My name is Bill, and I’m a blogoholic. I’d planned to stay away from this place until May 15, but found too many reasons to indulge my addiction.
PR is a pretty glamorous career, isn’t it?
I field that question 2-3 times a semester. It’s usually posed by a freshmen who’s watched way too many reruns of “Sex and the City.” Yep, Samantha Jones sure had fun. But that’s not PR — at least not here in the Rustbelt.
“You mean you’ve never worked with celebrities?” they ask. Well, yeah, I have. But we’re not talkin’ Brad & Angelina. My celebrities were from the “C” list — great folks with interesting achievements, but we never worried about eluding the papparazi when they came to town.
I spent my career in blue-collar towns — Detroit, Cleveland, Pittsburgh and Buffalo — cities A-list celebs fly over but seldom visit. It’s easy to be famous in those towns.
My “Famous 5”
In the spirit of social media, I’ve decided to mimic one of the latest memes on Facebook: “5 Famous People I’ve Met.” But in this case, “famous” is relative.
Mark “The Bird” Fidrych was the toast of Major League Baseball in 1976 when, at age 21, he went 19-9 and posted the best ERA in the majors. Injuries plagued him after that dream season, but anyone who followed the Tigers that year will never forget The Bird’s antics. When Mark got into a jam, he would turn his back on the hitter, pause for a moment and talk to the baseball. He was one of a kind. Mark died this past Monday at age 54.
I met The Bird oh-so briefly in 1980, his last year in the majors. I was 27 and my career was just taking off. Mark was 26, and his career, at least in baseball, was pretty much over. Mark came out an hour before game time to sign autographs for families my client was entertaining at the stadium. I arranged the session and personally handed Mark his honorarium of $125 cash.
Billy Albaugh, aka, “Little Squirt.” I can’t find an Internet link to Billy so you’ll have to take my word on this one. I met Billy in 1978 when he was the official spokesman for Squirt soda pop. I was hired to handle his promo tour of Detroit, and it was no easy pitch. You see, Billy was a dwarf. That’s right, a 3′ 6″ dwarf who proudly called himself “Little Squirt.” It was un-PC even 30 years ago, but clients do funny things sometimes.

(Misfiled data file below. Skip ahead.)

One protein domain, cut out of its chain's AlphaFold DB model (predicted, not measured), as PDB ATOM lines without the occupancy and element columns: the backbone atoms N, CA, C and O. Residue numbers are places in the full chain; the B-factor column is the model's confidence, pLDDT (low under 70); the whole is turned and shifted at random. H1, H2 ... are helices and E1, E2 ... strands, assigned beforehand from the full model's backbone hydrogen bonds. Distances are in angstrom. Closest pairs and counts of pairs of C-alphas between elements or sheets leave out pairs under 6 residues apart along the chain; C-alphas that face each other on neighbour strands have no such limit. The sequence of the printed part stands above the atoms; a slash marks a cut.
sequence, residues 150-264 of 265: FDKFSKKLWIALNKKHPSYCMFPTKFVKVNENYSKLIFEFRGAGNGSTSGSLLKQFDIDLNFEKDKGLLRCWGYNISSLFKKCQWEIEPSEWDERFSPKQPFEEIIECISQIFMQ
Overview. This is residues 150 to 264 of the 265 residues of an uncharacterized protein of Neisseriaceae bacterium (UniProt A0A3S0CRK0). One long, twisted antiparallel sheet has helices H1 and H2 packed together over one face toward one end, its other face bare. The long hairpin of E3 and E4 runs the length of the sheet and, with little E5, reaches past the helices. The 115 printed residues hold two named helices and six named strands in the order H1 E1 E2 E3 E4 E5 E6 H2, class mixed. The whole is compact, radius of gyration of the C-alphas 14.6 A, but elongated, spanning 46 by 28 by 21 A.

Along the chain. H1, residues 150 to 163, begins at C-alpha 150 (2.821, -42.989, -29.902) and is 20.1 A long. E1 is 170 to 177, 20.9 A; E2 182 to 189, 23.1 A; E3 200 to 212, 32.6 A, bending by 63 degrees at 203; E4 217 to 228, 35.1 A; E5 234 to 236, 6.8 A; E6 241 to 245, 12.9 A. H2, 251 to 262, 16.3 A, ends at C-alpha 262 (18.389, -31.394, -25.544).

Billy shilled for Squirt, but his message was really about people with disabilities. “You know, every time a developer equips a building for people with handicaps, it also helps short people,” he said. (ADA wasn’t passed until 1990). Billy said he was especially thankful for the low profile urinals. After all, he drank a lotta soda pop while on the road. I still have the Squirt salt-and-pepper shakers Billy game me 30 years ago. He’s one of those C-listers I’ll never forget.
Jeff Blatnick won the Olympic gold medal in Greco-Roman wrestling in 1984 after recovering from Hodgekin’s lymphoma. His heroic story as a cancer survivor is more gripping than Lance Armstrong’s. But Jeff labored in an obscure sport with little popular or media following. Still, his “comeback” story made him a favorite on the banquet circuit, especially in his native Upstate New York.
That’s where I briefly met Jeff — two or three times if memory serves — while I helped clients promote their charity banquets. According to wikipedia, Jeff is a high school wrestling coach and still works the rubber chicken circuit as a motivational speaker. His story remains inspirational some 25 years later.
Stanley Kaplan. Chances are you know someone who turned to Kaplan, Inc., when trying to raise his or her college board scores. I handled Kaplan’s publicity tour of Buffalo back in the mid-80s, and it was no easy sell to the media. After booking a few radio interviews and a morning TV show, the education writer at the town’s only daily paper turned down my pitch saying it was a “tad commercial.” Duh!
But sometimes you get lucky. Turns out the writer mentioned my pitch to her editor later that day. As it happens, the editor’s daughter had boosted her SAT scores by nearly 100 points by taking the Kaplan course. Result: a major feature story in the Buffalo News. Whew! There’s a fluffy line on Kaplan’s web page that says: Our mission is to help individuals achieve their educational and career goals. That’s pretty much what Kaplan told me when we had dinner more than 20 years ago. He got rich doing it, but he was the real deal.
Dave “Coondog” Okarma made his name by eating — “competitive eating.” He set his first world record in 1974, snarfing down 45 hard boiled eggs in just over 8 minutes. Coondog also is a world-class competitor in speed eating of hotdogs, hamburgers and donuts. Alas, I never publicized an eating contest, but met Dave only last summer when I bought his mom’s house here in the Rustbelt. The other Sledzik blogger lives there now, and last I checked his rent is current.
There were more celebs along the way. In 1980, I spent a weekend in Cincinnati with country music legend Marty Robins. And let’s not forget the day I spoke with Howard Stern on the phone, back when he was an obscure potty-mouthed DJ at Detroit’s W4. I made more money than Howard back then. Not sure what went wrong, as I’m smarter and way better looking than that dude.
I know what you’re thinking. Who? And so what? But that’s PR in the Rustbelt, my friends. Welcome to my world!